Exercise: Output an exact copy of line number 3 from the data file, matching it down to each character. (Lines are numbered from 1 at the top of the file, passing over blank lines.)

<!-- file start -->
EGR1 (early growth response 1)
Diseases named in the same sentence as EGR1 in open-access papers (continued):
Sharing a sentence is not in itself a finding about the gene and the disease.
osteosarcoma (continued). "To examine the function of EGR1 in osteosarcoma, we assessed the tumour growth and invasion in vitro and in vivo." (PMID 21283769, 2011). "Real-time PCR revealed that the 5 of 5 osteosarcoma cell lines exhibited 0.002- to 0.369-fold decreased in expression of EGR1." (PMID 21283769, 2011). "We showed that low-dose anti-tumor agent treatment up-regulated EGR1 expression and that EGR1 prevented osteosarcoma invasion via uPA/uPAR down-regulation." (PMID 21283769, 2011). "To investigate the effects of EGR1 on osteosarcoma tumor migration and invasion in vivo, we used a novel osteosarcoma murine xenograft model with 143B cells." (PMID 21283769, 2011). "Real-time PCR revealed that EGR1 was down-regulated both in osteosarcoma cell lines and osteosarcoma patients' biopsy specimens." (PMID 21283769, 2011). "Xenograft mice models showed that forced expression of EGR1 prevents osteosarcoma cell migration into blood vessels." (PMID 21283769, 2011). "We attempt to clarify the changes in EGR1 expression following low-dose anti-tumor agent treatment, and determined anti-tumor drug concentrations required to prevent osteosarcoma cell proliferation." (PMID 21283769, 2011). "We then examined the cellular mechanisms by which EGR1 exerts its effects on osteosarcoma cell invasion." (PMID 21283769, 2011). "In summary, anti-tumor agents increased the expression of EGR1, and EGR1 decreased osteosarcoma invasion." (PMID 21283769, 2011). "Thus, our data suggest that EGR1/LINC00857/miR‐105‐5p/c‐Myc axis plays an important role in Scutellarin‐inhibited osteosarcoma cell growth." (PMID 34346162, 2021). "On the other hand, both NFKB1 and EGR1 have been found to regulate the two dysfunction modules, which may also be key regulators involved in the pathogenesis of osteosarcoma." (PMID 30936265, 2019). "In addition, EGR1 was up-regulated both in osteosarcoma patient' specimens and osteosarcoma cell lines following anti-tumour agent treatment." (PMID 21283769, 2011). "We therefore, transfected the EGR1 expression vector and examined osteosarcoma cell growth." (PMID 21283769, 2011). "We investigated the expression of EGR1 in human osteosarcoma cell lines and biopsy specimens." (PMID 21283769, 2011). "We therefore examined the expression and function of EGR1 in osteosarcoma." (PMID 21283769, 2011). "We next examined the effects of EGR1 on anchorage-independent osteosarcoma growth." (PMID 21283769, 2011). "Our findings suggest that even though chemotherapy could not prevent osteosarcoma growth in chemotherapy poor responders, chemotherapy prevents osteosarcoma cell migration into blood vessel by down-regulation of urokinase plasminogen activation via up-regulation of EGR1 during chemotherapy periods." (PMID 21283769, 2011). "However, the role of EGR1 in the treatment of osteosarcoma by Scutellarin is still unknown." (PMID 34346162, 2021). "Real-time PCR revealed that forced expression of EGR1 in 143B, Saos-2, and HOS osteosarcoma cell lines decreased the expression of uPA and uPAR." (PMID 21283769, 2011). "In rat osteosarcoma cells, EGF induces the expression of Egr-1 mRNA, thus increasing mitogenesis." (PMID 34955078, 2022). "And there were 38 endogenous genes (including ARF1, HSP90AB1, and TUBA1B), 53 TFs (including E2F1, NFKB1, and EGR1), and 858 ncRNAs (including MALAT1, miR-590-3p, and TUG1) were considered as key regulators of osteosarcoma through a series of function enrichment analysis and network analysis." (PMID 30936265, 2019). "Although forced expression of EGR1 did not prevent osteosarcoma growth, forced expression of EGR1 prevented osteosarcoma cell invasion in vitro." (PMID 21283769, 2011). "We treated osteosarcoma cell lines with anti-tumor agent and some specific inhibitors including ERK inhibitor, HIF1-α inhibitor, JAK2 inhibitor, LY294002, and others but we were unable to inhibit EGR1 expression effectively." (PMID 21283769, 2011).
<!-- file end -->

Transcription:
Sharing a sentence is not in itself a finding about the gene and the disease.